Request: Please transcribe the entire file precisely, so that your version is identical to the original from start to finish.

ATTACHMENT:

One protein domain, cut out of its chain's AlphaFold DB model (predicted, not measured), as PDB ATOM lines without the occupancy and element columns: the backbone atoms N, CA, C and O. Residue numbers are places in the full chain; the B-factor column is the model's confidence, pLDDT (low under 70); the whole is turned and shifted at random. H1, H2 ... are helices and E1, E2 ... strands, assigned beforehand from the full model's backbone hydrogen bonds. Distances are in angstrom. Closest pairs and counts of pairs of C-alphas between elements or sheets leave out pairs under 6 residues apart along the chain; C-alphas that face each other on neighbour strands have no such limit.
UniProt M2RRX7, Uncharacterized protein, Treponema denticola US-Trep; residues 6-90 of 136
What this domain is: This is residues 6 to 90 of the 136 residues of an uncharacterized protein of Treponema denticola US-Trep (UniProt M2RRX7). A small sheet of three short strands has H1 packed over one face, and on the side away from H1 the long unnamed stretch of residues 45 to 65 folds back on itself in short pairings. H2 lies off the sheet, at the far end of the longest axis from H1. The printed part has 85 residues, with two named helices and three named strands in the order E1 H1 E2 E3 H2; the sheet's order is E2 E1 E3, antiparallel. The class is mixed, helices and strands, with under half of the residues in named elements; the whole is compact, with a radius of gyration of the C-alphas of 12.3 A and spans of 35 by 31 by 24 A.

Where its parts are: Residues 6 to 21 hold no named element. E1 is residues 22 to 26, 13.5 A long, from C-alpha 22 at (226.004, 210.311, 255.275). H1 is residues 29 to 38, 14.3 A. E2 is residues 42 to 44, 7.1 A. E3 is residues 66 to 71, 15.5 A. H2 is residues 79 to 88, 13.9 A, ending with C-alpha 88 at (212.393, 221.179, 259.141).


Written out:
One protein domain, cut out of its chain's AlphaFold DB model (predicted, not measured), as PDB ATOM lines without the occupancy and element columns: the backbone atoms N, CA, C and O. Residue numbers are places in the full chain; the B-factor column is the model's confidence, pLDDT (low under 70); the whole is turned and shifted at random. H1, H2 ... are helices and E1, E2 ... strands, assigned beforehand from the full model's backbone hydrogen bonds. Distances are in angstrom. Closest pairs and counts of pairs of C-alphas between elements or sheets leave out pairs under 6 residues apart along the chain; C-alphas that face each other on neighbour strands have no such limit.
UniProt M2RRX7, Uncharacterized protein, Treponema denticola US-Trep; residues 6-90 of 136
What this domain is: This is residues 6 to 90 of the 136 residues of an uncharacterized protein of Treponema denticola US-Trep (UniProt M2RRX7). A small sheet of three short strands has H1 packed over one face, and on the side away from H1 the long unnamed stretch of residues 45 to 65 folds back on itself in short pairings. H2 lies off the sheet, at the far end of the longest axis from H1. The printed part has 85 residues, with two named helices and three named strands in the order E1 H1 E2 E3 H2; the sheet's order is E2 E1 E3, antiparallel. The class is mixed, helices and strands, with under half of the residues in named elements; the whole is compact, with a radius of gyration of the C-alphas of 12.3 A and spans of 35 by 31 by 24 A.

Where its parts are: Residues 6 to 21 hold no named element. E1 is residues 22 to 26, 13.5 A long, from C-alpha 22 at (226.004, 210.311, 255.275). H1 is residues 29 to 38, 14.3 A. E2 is residues 42 to 44, 7.1 A. E3 is residues 66 to 71, 15.5 A. H2 is residues 79 to 88, 13.9 A, ending with C-alpha 88 at (212.393, 221.179, 259.141).